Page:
Lost in paradise

[Warning: this is a rant] As a tropical island dweller, a major grumble of mine* is the propensity to slap the label of ‘paradise’ onto such islands. Yes tropical islands often have beaches (but so do other parts of the world!) and pleasant warm climates, but they also have tropical diseases, tropical storms and tropical (read ‘big’) insects. They can be more or less remote, difficult and/or expensive to get from and to, and this can be reflected in consumer prices, as well as indirectly in the level of (un)employment. The creation of a ‘tropical paradise’ for tourists (palm trees, hotels, electricity and running water, etc.) often comes at a high environmental price.

I was therefore interested to come across a recent BBC Radio 4 programme called ‘The Trouble with Paradise‘ in which historian and journalist Carrie Gibson argues that the west needs to re-think what it means by ‘paradise’. Taking the Caribbean as an example she explores its complicated history, and argues that we may need to re-evaluate our understanding of the meaning of paradise. She explores the biblical origins of the concept, and its gradual transformation into the modern-day idea. The belief that tropical islands are paradise is recent – for centuries they were a source of illness, death and fear for Europeans and the slaves who worked there until they dropped.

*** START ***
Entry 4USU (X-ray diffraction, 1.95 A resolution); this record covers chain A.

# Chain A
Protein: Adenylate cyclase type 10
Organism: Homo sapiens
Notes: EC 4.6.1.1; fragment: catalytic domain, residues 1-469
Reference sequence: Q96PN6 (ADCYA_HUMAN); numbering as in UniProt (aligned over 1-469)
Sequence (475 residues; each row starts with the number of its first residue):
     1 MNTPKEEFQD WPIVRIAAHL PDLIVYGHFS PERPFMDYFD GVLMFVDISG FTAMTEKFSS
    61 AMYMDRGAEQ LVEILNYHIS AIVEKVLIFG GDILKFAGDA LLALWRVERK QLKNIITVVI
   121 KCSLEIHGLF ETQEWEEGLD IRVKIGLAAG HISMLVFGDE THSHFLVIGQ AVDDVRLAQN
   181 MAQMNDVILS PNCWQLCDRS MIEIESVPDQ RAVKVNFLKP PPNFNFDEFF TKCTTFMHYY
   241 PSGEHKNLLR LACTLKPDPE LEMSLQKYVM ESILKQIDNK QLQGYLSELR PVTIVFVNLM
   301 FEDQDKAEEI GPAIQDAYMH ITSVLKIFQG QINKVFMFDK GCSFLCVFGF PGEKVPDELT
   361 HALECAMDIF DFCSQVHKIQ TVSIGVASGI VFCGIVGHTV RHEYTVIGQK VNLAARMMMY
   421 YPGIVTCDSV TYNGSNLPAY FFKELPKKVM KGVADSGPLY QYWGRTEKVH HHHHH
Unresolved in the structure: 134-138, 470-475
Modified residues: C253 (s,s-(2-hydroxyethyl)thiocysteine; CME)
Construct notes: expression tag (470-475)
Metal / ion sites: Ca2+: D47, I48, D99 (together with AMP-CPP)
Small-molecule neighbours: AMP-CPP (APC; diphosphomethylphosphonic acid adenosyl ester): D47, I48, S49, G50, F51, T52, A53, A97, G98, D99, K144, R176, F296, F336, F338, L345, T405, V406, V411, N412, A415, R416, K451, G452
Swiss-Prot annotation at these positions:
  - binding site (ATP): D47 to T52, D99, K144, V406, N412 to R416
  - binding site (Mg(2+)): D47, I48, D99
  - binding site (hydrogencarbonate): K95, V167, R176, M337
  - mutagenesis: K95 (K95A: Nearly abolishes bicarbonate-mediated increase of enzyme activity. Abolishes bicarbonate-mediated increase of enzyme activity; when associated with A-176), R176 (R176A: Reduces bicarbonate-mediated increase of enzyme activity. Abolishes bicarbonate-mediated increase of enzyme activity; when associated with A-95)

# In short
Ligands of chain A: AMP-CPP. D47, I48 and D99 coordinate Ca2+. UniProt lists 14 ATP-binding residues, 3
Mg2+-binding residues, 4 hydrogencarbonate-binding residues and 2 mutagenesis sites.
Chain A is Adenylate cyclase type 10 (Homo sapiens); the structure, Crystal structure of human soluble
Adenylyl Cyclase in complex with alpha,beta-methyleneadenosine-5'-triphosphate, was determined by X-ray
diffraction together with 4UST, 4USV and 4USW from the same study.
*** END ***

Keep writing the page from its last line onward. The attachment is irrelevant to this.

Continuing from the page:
Hieronymus Bosch painting (source)

Detail from The Garden of Earthly Delights by  Hieronymus Bosch (source)

While we’re on the subject, etymologically the word ‘paradise’ entered English from the French paradis, inherited from the Latin paradisus, from Greek parádeisos (παράδεισος), and ultimately from an Old Iranian root, pairidaeza whose literal meaning is ‘walled enclosure or park’. In the 3rd–1st centuries BCE the Greek word parádeisos was used to translate both Hebrew pardes and gan, ‘garden’, hence the use of ‘paradise’ to refer to the Garden of Eden, Adam and Eve’s original home. As well as the spiritual definition the OED also defines paradise as: “An ideal or idyllic place or state”, and the modern opinion is often that it can be purchased as a commodity via a travel brochure. But do you really need to travel to a tropical island to relax, switch off your smartphone and spend more time with your loved ones?

Google N-gram of 'paradise' 1800-2000

Google N-gram of ‘paradise’, 1800-2000 (note the dip in use during the period corresponding to WWI).

I’ll end with the article’s closing lines:

The idea that we can buy our way into a modern Eden prevents us from looking for a different kind of paradise in our own back gardens, rather than projecting it on to islands half a world away.

[Rant over].

* coming second only to the (over)use of the expression “Lost in Translation”😉

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One response

  1. Pingback: Posts of the Day – September 2014 | Tranix Translation & Proof-Editing Services

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